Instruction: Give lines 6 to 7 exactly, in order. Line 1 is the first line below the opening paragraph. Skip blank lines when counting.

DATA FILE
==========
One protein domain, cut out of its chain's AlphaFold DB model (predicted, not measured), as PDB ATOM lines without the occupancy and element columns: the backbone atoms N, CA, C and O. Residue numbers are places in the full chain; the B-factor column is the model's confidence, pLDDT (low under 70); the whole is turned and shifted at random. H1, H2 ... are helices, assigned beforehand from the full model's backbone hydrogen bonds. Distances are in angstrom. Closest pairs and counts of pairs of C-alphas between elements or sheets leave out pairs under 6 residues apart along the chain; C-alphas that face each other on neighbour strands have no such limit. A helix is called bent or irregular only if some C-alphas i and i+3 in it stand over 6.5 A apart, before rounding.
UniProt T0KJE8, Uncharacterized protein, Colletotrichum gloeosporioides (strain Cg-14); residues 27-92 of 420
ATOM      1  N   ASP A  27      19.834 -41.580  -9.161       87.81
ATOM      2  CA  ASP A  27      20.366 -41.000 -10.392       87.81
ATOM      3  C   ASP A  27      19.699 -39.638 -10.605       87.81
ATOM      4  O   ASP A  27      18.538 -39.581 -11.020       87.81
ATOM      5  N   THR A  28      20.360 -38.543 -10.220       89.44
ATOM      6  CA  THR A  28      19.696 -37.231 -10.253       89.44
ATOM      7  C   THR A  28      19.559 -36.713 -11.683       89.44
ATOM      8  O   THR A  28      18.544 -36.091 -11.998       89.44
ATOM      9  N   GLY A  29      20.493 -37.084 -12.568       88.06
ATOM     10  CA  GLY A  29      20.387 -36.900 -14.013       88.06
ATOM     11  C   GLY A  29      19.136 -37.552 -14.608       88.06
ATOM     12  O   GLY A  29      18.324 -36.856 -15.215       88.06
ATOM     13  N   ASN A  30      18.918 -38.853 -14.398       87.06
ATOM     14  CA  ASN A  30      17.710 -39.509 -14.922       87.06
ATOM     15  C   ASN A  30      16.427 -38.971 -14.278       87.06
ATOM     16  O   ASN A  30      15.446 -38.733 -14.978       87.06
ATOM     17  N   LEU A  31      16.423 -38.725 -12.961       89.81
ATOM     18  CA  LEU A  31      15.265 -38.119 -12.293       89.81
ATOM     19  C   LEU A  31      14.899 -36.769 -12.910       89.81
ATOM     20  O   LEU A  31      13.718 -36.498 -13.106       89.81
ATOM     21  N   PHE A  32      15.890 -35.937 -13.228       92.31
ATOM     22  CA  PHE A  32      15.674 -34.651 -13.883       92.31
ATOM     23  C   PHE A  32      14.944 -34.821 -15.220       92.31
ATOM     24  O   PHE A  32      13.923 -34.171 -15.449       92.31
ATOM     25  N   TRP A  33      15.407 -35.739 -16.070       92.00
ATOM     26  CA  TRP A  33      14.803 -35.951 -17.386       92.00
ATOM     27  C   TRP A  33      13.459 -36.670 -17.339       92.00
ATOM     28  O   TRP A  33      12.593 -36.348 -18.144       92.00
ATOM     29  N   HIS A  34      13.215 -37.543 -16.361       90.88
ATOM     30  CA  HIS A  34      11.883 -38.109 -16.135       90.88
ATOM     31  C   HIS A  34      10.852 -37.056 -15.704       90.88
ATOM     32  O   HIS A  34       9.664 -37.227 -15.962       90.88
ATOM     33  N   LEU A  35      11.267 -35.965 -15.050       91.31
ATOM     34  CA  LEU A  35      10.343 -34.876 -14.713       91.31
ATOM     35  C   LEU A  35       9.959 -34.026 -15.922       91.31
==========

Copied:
ATOM      5  N   THR A  28      20.360 -38.543 -10.220       89.44
ATOM      6  CA  THR A  28      19.696 -37.231 -10.253       89.44